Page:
Customer service automation is increasingly becoming non-negotiable for companies today. Without it, contact centres would be overwhelmed with calls, emails and social media posts, with no way to filter and sort them so they get answered quickly.
Agents would have no screen pops with information on the customer contacting them. Customers wouldn’t get automatic order and shipping confirmations, or be able to automatically view updated account data. Shipping and fulfilment would likely be paper-based and it may take days, not hours, to send a package. Customer service automation maybe quite appealing, yet, there’s a very important thing to consider first. Remember - In customer service, we automate processes,
To your customers, your support team is the face of your company. If you’re doing customer service right, these agent-customer interactions are building relationships, cultivating loyalty and adding tremendous value to your bottom line over time. Relationships are a deeply human thing, and trying to automate them can easily risk turning your customers off.
For that reason, it is not advisable to cut down on the number of conversations your support team has with your customers. Each of those conversations is an opportunity to build a better relationship with them. On the other hand, there are many behind-the-scenes processes that can be automated to save you time, reduce the amount of work your customers have to do in order to get help, and let your support team build better relationships with more customers.
When you need to walk a customer through a process, you could write out a thorough guide in an email. But not only is a long email hard to follow, adding images makes it even clunk, and adding video it will make clunker. Nobody’s going to read that email until end.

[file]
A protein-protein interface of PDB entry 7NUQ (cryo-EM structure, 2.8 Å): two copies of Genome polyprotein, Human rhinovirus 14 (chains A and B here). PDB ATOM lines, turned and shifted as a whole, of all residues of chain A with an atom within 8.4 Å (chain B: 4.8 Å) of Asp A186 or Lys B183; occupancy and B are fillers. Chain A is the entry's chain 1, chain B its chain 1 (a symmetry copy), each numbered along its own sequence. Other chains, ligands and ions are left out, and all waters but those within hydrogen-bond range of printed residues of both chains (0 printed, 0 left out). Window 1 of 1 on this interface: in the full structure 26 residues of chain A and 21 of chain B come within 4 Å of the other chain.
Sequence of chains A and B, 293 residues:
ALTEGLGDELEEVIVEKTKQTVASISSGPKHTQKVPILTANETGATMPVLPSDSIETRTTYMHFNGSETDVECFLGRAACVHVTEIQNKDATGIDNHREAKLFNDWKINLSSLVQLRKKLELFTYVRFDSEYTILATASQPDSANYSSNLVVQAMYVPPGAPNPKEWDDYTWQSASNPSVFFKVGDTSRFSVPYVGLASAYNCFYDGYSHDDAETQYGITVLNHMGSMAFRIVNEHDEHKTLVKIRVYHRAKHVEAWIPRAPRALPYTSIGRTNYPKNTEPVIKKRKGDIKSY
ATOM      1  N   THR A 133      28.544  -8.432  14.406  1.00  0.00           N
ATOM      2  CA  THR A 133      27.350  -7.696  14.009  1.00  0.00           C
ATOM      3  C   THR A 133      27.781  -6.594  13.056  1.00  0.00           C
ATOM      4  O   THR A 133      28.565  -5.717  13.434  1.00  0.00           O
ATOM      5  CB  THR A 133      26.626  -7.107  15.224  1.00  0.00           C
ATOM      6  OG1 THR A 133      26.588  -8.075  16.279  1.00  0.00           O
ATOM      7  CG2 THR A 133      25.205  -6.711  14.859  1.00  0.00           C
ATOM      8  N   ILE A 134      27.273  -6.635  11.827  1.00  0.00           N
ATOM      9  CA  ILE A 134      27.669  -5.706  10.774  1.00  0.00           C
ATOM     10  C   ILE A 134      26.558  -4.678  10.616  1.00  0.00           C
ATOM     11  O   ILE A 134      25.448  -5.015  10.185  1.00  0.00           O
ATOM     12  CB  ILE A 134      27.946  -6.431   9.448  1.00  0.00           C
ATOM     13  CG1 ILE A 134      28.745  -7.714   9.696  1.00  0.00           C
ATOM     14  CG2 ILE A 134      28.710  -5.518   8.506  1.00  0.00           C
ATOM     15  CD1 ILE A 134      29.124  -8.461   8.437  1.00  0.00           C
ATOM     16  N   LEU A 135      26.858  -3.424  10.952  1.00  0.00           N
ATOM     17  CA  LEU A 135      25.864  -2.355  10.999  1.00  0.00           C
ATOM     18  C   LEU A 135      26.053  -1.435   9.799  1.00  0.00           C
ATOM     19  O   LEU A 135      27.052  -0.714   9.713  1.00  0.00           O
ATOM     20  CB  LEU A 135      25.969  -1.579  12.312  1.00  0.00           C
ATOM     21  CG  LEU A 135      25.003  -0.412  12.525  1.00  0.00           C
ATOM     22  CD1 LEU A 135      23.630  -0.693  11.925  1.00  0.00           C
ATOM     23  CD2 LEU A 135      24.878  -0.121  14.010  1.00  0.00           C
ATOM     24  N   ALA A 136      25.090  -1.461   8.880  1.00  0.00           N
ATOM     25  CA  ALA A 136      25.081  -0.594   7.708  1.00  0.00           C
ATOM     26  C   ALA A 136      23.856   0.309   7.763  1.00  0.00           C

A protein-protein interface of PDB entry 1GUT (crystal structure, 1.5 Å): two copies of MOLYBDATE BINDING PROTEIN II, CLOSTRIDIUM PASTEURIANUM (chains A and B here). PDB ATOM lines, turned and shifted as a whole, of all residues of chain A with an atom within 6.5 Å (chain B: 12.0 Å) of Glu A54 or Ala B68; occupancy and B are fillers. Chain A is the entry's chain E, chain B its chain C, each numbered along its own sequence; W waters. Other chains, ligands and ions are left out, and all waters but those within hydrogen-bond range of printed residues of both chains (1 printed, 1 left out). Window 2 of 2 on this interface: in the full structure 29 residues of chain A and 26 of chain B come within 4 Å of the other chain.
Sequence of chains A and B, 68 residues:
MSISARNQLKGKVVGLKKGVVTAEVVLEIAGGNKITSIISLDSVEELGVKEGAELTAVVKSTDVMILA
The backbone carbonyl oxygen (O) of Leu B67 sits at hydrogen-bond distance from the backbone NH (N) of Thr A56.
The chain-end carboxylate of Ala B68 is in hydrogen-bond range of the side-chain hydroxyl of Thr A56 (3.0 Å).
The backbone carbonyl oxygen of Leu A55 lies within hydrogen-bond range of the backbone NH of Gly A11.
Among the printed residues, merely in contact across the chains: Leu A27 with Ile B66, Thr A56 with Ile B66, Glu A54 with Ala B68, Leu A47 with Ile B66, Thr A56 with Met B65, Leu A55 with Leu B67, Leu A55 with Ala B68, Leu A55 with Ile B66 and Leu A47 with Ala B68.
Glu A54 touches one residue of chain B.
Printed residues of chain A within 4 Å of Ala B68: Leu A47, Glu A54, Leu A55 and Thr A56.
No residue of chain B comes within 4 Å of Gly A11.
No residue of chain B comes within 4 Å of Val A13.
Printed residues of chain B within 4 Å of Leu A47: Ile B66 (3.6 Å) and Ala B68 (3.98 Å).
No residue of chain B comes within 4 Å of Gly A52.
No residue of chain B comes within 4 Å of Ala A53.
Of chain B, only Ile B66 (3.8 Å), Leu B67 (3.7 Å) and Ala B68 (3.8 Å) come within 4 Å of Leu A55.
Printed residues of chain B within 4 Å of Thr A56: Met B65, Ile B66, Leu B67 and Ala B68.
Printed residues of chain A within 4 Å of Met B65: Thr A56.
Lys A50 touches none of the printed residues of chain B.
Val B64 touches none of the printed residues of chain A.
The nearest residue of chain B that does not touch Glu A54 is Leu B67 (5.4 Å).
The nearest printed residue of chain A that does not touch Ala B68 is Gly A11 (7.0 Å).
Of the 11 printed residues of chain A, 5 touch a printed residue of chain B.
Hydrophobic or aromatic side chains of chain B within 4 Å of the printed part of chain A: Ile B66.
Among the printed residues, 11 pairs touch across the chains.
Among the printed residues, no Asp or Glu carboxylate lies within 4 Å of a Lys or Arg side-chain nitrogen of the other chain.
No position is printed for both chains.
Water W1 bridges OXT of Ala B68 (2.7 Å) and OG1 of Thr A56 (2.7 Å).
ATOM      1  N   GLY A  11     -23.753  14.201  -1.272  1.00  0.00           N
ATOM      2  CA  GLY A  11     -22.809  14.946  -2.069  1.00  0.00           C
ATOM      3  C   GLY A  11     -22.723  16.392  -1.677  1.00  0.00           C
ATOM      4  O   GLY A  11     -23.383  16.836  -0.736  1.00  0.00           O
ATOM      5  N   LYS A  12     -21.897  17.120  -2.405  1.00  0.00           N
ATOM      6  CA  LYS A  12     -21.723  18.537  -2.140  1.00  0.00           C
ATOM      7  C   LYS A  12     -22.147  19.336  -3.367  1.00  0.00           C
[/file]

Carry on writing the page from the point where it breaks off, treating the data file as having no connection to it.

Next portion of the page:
That’s when a knowledge base can be useful.
Note, however, that a knowledge base is not a replacement for personal support. Don’t let a knowledge base be a wall between you and your customers.Instead, think of it as a tool to help your customers understand your product better in concert with your support. As a customer relationship management (CRM) tool, a knowledge base can give customers easy access to information that would otherwise require contact with an organization’s staff; as a rule, this capacity should make the interaction simpler for both the customer and the organization. A number of software applications are available that allow users to create their own knowledge bases, either separately (these are usually called knowledge management software) or as part of another application, such as a CRM package.
When used properly, a knowledge base can add a layer of richness to your support that makes life easier for you and your customers without sacrificing the human element of your customer relationships. It is found out that 80 per cent of customer queries could be satisfactorily answered by the knowledge base.
Sometimes, you don’t need an entire knowledge base article to answer a common customer question. And sometimes, a knowledge base article isn’t appropriate (for example, if the question deals with sensitive account data or billing information.) That’s when saved common replies come in handy.Rather than wasting time typing the same reply over and over again (probably the single most time-consuming repetitive task that support professionals have to do), common (sometimes called “canned”) replies let you insert frequently used messages with a click.You could create something as simple as a shortcut to save you a few keystrokes typing your email address, or something as powerful as a shortcut for an entire paragraph-long email.